Lyon aiming for five straight Women's Champions Leagues: Meet the world's most dominant team

Lyon Feminin, Women's Champions League
(Image credit: Andreas B. Krueger)

Lyon vs Wolfsburg, Women's Champions League Final 2020, takes place on Sunday, August 30, 7pm BST. You can watch it on BT Sport

This feature first appeared in the January 2020 issue (opens in new tab) of FourFourTwo. Subscribe now and get every issue for less than £3.80 (opens in new tab)

The sun is so ferocious that hordes of people have decided to desert Lyon and make their way south to the French Riviera for the weekend. However, for loyal supporters of the most dominant team in world football, the insane temperature is not a deal-breaker. 

At 3.30pm, an hour before kick-off and half an hour before the turnstiles open, the faithful followers of Olympique Lyonnais Feminin gather near the Groupama OL Training Centre in Decines-Charpieu, just a short tram ride from the city centre. 

The OL Ang’Elles, official supporters’ group of Lyon women’s team, have set up shop on the dusty ground opposite the training centre’s gates. An A4 sheet of paper urges people to subscribe to OL Ang’Elles and access their team’s games at a reduced rate. Blue and red scarves hang from a Hugo Boss hanger, with an €18 price tag taped to them. A young man waves a huge OL Feminin flag that will later be attached to a fence inside the training centre. 

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It’s a pretty makeshift setup for a side that wins titles more than any other football team on the planet – an astonishing 14 straight league crowns and four Champions League trophies in a row, to be precise. Unlike Real Madrid or Barcelona in the men’s game, or even Liverpool and Manchester City over the past few seasons, Lyon have managed to sustain success both domestically and in Europe. 

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They have also won the women’s Coupe de France a record 10 times, and in December 2018 Ada Hegerberg, their Norwegian forward, won the first Ballon d’Or Feminin. No fewer than six other Lyon players were nominated, including Lucy Bronze and team captain Wendie Renard. Even former OL player Megan Rapinoe didn’t feature in the top three, as Wolfsburg striker Pernille Harder came second and Lyon midfielder Dzsenifer Marozsan followed in third.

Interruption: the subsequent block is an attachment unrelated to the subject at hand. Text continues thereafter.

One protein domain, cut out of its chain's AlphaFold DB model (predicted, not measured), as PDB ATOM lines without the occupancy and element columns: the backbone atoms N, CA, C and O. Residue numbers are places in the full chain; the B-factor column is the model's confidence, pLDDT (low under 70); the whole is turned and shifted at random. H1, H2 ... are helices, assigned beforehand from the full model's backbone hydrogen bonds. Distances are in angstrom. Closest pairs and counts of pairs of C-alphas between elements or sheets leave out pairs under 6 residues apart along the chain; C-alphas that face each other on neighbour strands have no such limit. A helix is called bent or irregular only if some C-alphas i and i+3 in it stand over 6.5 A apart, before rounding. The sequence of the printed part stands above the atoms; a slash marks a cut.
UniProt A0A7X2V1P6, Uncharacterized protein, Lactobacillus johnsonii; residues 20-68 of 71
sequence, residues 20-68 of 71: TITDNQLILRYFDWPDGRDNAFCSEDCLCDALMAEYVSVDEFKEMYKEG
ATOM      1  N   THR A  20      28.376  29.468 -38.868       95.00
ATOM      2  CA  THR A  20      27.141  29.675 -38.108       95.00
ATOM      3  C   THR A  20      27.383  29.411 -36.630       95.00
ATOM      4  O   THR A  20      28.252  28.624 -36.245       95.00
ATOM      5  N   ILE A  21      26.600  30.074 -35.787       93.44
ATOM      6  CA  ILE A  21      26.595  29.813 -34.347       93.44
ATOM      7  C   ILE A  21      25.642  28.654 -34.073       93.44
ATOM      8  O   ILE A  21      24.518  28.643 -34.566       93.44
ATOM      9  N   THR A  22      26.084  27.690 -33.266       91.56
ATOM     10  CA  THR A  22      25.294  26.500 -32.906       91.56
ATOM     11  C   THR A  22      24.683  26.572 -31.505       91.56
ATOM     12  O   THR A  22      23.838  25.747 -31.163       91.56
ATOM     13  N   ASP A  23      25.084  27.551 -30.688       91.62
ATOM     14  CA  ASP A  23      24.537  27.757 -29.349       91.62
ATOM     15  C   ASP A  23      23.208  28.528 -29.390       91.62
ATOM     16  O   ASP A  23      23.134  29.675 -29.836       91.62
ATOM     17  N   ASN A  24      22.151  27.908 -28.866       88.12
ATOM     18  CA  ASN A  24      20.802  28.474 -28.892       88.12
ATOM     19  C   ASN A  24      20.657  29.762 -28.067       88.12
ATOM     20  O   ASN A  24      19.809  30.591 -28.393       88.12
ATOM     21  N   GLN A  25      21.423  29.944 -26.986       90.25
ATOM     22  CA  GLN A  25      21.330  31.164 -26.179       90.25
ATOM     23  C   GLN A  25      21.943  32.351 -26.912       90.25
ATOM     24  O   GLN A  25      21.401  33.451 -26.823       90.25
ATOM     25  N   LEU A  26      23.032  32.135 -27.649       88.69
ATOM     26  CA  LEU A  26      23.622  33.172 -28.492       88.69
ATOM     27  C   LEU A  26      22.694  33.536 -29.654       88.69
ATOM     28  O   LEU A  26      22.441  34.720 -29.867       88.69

Lyon's Ligue 1 wins

Division 1 Feminine winners 1990/91, 1992/93, 1994/95, 1997/98, 2006/07, 2007/08, 2008/09, 2009/10, 2010/11, 2011/12, 2012/13, 2013/14, 2014/15, 2015/16, 2016/17, 2017/18, 2018/19, 2019/20

You only have to wander through the Olympique Lyonnais museum, which opened in 2018 beneath the Groupama Stadium, to see how emphatically the women have stolen their male club-mates’ thunder. There are various tributes to former favourites – among them Juninho Pernambucano, Karim Benzema and Alexandre Lacazette – a nod to the men’s team reaching the Champions League semi-finals in 2010 (a feat replicated this year), and a celebration of their seven league titles. But the men haven’t won Ligue 1 since 2008, whereas Lyon’s leading ladies have finished on top in every single season since 2006. It’s almost exhausting. 

OL Feminin’s relentless success is down to their visionary president, Jean-Michel Aulas. He took control of Lyon back in 1987, and in 2004 turned his attention to relaunching the women’s team on an equal footing with the men. Aulas was incredibly ambitious: he intended to create a footballing Harlem Globetrotters, by making it impossible for the world’s best players to turn Lyon down. He wanted to build a team that was brilliant, untouchable and a joy to watch. 

A fundamental move was choosing to pay the women better wages. The average OL Feminin player allegedly earns €162,000 per year, and it’s rumoured that Hegerberg receives an annual salary nearing €500k. Of course, that barely compares to the average €1.8 million per year earned by Lyon’s men, but then Lewes are the only club in the world who give their men and women the same budget. 

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Coupe de France Feminine winners 2003, 2004, 2008, 2012, 2013, 2014, 2015, 2016, 2017, 2019, 2020

Aulas also decided that the women should play all of their big games at the Groupama Stadium, which has a capacity of just under 60,000. That’s more unusual than it sounds: Brighton’s women play nearly all of their matches at Crawley, for example, which is half an hour away from the city. When they faced Arsenal at the Amex Stadium towards the end of 2018-19, a record crowd of 5,265 attended. Lyon’s private plane is for both teams, meanwhile, as is the team bus. The women sit with the men to eat their lunch – they eat the same food, which is cooked by the same chef. 

On this baking afternoon, Lyon are facing Fleury – based near Paris – in the league. It’s a smaller match, relatively speaking, which means staging it at the training ground: capacity approximately 1,500. When the doors finally open, fans dip their heads under taps, soak their caps in water and greedily pour bottled water down their throats. As they unfurl flags and fill the single stand that runs the length of the pitch, FFT is grateful for the shaded press box, with its smattering of fold-up chairs and shelf just about wide enough to fit a laptop. 

The team-sheet is impressive, as expected, listing Bronze and Renard in defence, Marozsan in midfield, Hegerberg in attack and Nikita Parris, the newly-signed England forward, on the substitutes’ bench. This is the third game of the season, and Lyon have already beaten Marseille 6-0 at home and Stade Reims 8-3 away. Fleury, languishing towards the bottom of the table, have conceded seven goals and scored two. Everyone knows what’s coming.